02 October 2006


"Do you love her?"

"I miss the people..."

"But do you love her?"

"You realize that everyone outside of Warsaw calls it a whore, because it's been invaded multiple times?"

"A typical example of provincial envy towards all things metropolitan. So?"

"Yeah, in a way I do."

"Funny how I called it a "she". I..."

"Of course, this city IS a woman! Its symbol is a bare-breasted sword-carrying mermaid, for fuck's sakes! Haven't you seen my dad's car?"

"I am fully aware of that, but nonetheless..."

"You know its legend..."

"Yeah, I've heard it from you many times; I'm too tired to hear it again.... I can't even recall Moscow's respective legend right now....myself. Fucking embarrassing! I mean, I know it rests on seven hills, that it was founded by prince Dolgorukij, and that its first written mention dates back to 1147. Hails to Soviet-styled 5th grade history education! I even remember Tbilisi's myth better: a prince on a falcon hunt was impressed with hot springs in the area..."

"So you've told me."

"And what about the myth of Georgia's birth itself? About God...and, hahah, wine? When people..."

"Not again. Why are we talking about this?"

"I....miss...Moscow. A lot. A-fucking-lot. After my trip I didn't feel it until recently. I decided to give myself a break the other night and allowed myself two chapters of vanity reading - Mamleev's new novel, to be exact. Every time he mentioned locations I recently visited, I, all of a sudden, felt....not a lump in my throat, but more like....restless nostalgia...towards the city. Not culture, not childhood, but the city. I was even motivated enough to stay up beyond 2 am writing a postcard to a friend of mine, because Katerina is a "silly dumb-dumb" and refuses to use the internet."

"Weird. That only happens to me when I watch videos."

"Anyway, "Moskva" is a feminine pronoun in Russian, but I don't know if I'd call this city a "she". My love is not directed at a maternal figure: it's giant, wild, and, damn it - hectic as hell! All three of these I really dislike, yet I feel entirely comfortable there......Have you ever felt like you had to prove yourself to a city?"


"Almost four years, and it still seems like I need to prove myself to Toronto on a daily basis. My mother always talks of her three lives - Tbilisi, Moscow, Winnipeg. It occurred to me that I have three lives as well - Moscow, Winnipeg, and now - Toronto. This Babylon shares many standard metropolitan qualities with Moscow, yet it is only Moscow I can forgive. I don't feel like I need to prove myself to her...to it."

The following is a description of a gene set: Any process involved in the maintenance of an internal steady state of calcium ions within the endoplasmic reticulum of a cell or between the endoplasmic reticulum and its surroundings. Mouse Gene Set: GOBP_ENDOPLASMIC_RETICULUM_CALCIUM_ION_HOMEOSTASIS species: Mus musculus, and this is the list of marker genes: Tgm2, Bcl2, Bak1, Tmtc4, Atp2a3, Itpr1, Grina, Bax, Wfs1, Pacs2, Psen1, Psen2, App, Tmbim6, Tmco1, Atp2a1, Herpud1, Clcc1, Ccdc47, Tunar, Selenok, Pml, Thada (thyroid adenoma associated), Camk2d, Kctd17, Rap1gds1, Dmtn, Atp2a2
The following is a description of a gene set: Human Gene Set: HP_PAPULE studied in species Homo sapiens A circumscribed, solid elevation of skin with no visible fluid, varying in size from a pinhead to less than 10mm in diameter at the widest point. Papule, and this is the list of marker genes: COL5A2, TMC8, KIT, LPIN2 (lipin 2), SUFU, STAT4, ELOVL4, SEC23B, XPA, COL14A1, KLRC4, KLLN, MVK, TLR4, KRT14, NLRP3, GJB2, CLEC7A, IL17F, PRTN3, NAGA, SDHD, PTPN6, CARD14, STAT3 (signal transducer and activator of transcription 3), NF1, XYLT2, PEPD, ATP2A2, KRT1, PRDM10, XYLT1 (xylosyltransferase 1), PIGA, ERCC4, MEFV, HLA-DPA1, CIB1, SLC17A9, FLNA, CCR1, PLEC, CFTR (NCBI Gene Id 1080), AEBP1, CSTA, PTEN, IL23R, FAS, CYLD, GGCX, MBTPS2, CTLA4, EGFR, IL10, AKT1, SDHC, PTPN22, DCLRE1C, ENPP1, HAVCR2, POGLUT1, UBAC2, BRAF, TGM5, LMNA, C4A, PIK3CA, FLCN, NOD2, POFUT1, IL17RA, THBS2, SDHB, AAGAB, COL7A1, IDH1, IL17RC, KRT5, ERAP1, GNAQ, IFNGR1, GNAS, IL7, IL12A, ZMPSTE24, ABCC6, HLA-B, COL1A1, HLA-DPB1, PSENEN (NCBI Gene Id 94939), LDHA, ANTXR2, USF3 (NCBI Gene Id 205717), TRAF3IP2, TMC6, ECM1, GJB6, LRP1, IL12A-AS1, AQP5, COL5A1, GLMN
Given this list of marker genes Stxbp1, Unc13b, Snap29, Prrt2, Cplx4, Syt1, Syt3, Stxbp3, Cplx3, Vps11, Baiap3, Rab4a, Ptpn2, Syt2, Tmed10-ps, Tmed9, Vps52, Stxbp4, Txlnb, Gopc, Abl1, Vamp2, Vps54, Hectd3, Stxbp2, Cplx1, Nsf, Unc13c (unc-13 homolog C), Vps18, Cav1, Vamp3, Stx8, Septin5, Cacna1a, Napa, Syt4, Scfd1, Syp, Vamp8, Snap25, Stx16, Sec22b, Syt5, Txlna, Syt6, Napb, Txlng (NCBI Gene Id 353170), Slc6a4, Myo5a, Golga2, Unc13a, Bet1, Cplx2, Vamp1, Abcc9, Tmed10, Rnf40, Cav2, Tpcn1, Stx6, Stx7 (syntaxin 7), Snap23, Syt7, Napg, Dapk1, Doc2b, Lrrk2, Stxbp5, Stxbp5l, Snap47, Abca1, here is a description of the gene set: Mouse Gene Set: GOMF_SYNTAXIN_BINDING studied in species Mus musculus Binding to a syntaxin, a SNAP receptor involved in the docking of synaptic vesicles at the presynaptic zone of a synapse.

"Please don't get that "made in Moscow" tattoo..."

"Haha, the only one I'd ever consider if I were to desecrate my body in that way? That, or a large realistic back-piece portrait of my great-grandfather, huh?"

"Not "huh", but "ugh"!"

"You know, that popular higher-end crime novelist I always mention to you - Akunin? One of his series occurs in a contemporary setting and features...uhm, how should I put this, a descendant of his earlier personage, who happens to be my embodiment of (literary) male perfection..."


"...and who apparently moved to England around the time of the revolution. So this young Brit - Nicholas is quite in touch with his Russian roots and travels to Moscow only to find himself in various types of trouble. The first couple of novels contain lengthy descriptions of Nicholas' need to prove himself to the new city, which is not always welcoming in the least. Akunin just about personifies it, actually, but not quite. That'd be too simple."

"The Georgian dude, right?"

"Yeah, Akunin is his Japanese pseudonym. Hah, I just realized: he keeps referring to his character as "Magistr", because the guy has a Master's degree. As a felow "Magistr", I guess I view Toronto the way Nicholas does Moscow. But, in the back of his mind, Nicholas knows Moscow will accept him. It has to."